Arguably the most baffling decision made with Odyssey’s controls is that the game will frequently map faster or more useful versions of certain moves to the motion sensor. For instance, players can continue a forward roll by rapidly tapping the Y button, but they can choose to roll much faster by shaking the controller. Similarly, the frog capture can already jump extremely high with a press of the B button, but it can jump even higher with a swift jolt of the controller. To be fair, none of these motion-controlled variants are required for any section of the main game, even some of the trickier post-game challenges. But players are also effectively limiting themselves if they choose to ignore these moves. If a player wants to speedrun Odyssey, the most optimal way to do so by far is through the use of the motion controls, no ifs, ands, or buts. It is a strange instance of gatekeeping through design; many players won’t be able to use these motion-controlled moves without discomfort, but if they don’t use them, they have no chance of competing with other players’ speedrun times or completing certain balloon challenges in Luigi’s Balloon World. If Nintendo let go of its strange three-button restriction and simply allowed players to tweak the controls to their liking, then none of this would have been an issue.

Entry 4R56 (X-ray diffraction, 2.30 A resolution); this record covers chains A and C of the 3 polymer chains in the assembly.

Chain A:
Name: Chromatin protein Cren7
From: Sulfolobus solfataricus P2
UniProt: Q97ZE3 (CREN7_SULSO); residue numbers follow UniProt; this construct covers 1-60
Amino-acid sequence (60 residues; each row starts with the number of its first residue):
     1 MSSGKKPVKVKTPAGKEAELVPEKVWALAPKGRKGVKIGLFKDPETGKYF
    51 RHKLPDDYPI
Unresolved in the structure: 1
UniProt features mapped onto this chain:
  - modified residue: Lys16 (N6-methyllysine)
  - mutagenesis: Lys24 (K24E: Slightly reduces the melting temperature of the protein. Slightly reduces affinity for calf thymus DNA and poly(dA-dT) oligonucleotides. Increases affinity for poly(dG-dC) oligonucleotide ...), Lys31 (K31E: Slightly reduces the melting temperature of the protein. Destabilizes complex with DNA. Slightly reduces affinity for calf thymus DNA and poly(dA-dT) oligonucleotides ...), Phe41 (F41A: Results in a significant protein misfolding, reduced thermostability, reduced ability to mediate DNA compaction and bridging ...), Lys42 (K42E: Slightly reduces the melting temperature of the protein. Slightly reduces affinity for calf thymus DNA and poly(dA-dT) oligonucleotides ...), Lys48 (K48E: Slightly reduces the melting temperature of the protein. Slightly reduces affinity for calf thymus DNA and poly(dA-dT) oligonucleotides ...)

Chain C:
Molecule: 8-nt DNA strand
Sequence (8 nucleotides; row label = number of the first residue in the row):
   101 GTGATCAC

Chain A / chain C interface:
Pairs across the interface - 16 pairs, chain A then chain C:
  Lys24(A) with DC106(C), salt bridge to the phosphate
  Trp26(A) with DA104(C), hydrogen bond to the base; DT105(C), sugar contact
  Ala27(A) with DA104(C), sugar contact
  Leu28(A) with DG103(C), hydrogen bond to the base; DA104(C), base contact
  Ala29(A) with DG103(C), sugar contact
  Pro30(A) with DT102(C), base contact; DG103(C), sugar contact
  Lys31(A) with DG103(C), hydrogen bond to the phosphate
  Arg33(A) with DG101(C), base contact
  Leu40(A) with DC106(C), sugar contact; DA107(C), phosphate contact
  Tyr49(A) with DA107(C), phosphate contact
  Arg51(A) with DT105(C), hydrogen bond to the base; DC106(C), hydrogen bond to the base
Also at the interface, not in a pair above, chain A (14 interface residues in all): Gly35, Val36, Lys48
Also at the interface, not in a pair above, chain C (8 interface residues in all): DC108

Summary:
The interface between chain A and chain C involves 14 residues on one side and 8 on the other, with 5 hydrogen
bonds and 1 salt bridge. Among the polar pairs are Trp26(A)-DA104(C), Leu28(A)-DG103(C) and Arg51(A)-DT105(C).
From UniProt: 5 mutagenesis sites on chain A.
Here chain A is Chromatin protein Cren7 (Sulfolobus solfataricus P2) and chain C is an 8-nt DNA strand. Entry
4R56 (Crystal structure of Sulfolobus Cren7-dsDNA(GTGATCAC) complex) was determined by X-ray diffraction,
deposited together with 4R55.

Image courtesy of Nintendo

Super Mario 3D All-Stars: How to Make Classics Inaccessible

To be charitable, most of Nintendo’s Switch games are good about letting players use motion controls as an option rather than a required feature, even though their button-mapping features are still rather weak. Unfortunately, some of Nintendo’s worst tendencies with control options have returned in full force with the release of Super Mario 3D All-Stars. Being a collection of fairly old Mario games, Nintendo could have ensured that all generations of players would be able to enjoy these classics through robust custom control features, but it instead doubled down on archaic restrictions. None of the three titles offer any way to rebind the controls, to the point where the game initially did not even allow players to invert the camera controls. This was an especially big problem for Super Mario Sunshine, which inexplicably inverted the camera controls from the original GameCube release. In addition, since the Switch controllers do not feature the analog shoulder buttons that the GameCube controller had, the collection required players to use different shoulder buttons to control FLUDD’s water pressure, resulting in a less intuitive experience. Allowing players to use the GameCube controller adaptors that were compatible with Super Smash Bros. Ultimate is an easy solution for players who prefer the old control setup, yet the collection initially lacked such an option. A patch later added the option to invert the camera controls for all three games, and it also added in GameCube controller support, but only for Sunshine. There is no reason that the GameCube controller could not have been implemented for Super Mario 64 as well, or even Super Mario Galaxy given time.